“We would never have imagined having a videoconferencing room in the middle of an office space,” she says. “The first time I saw that was 10 years ago at Skype in Silicon Valley. It worked wonderfully; it was perfectly adapted to the type of population within the space and they feel very comfortable having a team meeting in an office space environment. We will see this more and more.”


Creating a central focus for a workspace is important, adds Mawson. “You need to think carefully about the routes people go on,” he says. “It’s too easy for people to come into work, plonk themselves in a corner and not talk to anyone all day, so actually designing buildings with a heart – a cafeteria or food facility which acts as a bit of a magnet for people and brings them out – is one thing.” 


The use of smaller and circular or oval tables in meeting areas can also help, he says, as these tend to encourage eye contact and collaboration more than larger, square ones. 


The use of furniture can also make a difference, says Mark Conway, head of office environments at Active. 


“The incorporation of multipurpose and flexible furniture, for example, storage units that also act as a writable surface or moveable walls to make semi-private meeting spaces, makes the most of space, and also encourages employees to vary their work environment,” he says. 


There have been a number of projects in recent years that have successfully managed to transform workspaces to improve collaboration. Working with Unwork, The Boston Consulting Group built its new 10 Hudson Yards office in Manhattan around the idea of shared spaces, designed to promote community and interaction, including a large café and informal work and meeting space at the centre of the design. As well as reporting an increase in crossover in job acceptances as a result of the new space, it has also reduced floor space requirements by 32 per cent.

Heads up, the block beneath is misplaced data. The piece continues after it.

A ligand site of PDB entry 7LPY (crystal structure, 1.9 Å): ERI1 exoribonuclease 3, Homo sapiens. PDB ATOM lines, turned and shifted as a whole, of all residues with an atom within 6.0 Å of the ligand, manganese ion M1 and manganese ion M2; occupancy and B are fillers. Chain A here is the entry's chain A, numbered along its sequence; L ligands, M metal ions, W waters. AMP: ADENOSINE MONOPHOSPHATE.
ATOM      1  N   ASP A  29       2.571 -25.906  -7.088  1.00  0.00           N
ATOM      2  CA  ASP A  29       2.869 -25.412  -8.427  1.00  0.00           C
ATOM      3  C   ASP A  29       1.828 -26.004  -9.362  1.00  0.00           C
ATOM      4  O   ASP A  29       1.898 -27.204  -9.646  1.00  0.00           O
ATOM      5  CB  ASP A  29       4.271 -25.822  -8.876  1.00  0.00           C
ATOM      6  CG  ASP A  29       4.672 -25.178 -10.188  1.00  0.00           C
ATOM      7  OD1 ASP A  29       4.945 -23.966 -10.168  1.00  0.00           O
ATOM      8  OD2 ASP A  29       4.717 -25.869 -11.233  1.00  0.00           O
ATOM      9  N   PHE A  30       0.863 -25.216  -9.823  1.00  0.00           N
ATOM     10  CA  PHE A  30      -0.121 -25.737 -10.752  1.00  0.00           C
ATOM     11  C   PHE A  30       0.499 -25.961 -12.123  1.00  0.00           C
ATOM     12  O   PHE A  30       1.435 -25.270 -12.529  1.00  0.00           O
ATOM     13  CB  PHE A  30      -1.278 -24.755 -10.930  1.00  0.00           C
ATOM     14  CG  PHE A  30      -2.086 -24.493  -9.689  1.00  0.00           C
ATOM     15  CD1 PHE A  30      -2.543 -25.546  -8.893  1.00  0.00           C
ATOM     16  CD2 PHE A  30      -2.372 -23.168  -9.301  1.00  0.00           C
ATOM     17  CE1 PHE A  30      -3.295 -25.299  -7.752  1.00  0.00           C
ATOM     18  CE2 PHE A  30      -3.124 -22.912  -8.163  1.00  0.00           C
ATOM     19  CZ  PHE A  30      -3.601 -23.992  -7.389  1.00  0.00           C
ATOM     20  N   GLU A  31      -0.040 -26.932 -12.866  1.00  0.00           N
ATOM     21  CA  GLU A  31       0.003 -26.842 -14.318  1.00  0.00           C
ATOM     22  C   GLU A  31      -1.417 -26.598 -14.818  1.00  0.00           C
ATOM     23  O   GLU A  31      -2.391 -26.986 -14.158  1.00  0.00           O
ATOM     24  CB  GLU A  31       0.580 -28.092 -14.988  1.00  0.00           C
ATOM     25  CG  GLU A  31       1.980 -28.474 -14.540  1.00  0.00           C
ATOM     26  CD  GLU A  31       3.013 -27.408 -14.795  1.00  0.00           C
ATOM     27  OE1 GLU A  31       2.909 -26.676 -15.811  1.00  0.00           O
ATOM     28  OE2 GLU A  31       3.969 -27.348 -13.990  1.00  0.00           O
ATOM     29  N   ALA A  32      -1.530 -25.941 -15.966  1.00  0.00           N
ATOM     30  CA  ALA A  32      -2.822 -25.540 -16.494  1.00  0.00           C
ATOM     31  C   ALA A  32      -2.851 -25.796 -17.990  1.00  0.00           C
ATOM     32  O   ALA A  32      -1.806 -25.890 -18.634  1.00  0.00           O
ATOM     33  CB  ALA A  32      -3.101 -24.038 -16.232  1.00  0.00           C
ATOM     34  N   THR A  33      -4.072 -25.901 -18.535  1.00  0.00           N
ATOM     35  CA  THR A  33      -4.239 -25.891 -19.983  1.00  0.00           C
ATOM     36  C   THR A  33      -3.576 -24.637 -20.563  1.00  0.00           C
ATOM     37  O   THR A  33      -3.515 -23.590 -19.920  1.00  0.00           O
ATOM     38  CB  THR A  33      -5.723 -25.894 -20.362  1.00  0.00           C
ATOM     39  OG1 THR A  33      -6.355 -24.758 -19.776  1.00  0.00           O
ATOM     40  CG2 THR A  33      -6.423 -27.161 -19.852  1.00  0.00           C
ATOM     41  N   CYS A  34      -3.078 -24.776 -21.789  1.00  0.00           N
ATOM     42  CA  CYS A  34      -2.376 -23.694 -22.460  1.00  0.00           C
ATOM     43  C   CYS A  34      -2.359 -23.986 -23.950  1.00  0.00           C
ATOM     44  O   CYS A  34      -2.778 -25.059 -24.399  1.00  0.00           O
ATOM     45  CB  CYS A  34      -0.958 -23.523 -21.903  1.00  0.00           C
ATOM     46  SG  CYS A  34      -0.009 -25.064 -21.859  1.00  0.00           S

Activity-based environments

Morgan Lovell, meanwhile, recently helped to develop Superdrug’s new headquarters in Croydon around an ‘activity-based’ environment, after undertaking consultation with its 500 employees. “Activity-based working is a simple concept,” says Tim Polisano, senior designer at Morgan Lovell. “For Superdrug, it means offering employees a choice of work settings, each designed for different types of task, whether a small team meeting, confidential phone call or a presentation for a product launch. We have used furniture and varying colour schemes across the floors to designate certain areas for different activities including collaborative zones, contemplation spaces and ‘touchdown’ desks. This new working style will also help integrate teams and make the office a destination where employees can meet and discuss ideas, however and wherever they feel comfortable.”


Hodge points to her involvement in designing Britvic’s new headquarters in Hemel Hempstead, following a restructuring and a controversial move from its traditional base in Chelmsford. Here, there was a strong emphasis on those who were in the building being able to physically see each other, including the use of open meeting facilities. 


“They had glass walls and some of their areas had no walls at all, just collaborative white boards, interactive surfaces and stick-up boards that were left open all the time and which people could go and comment on,” she says. “People were encouraged to see what others were thinking.”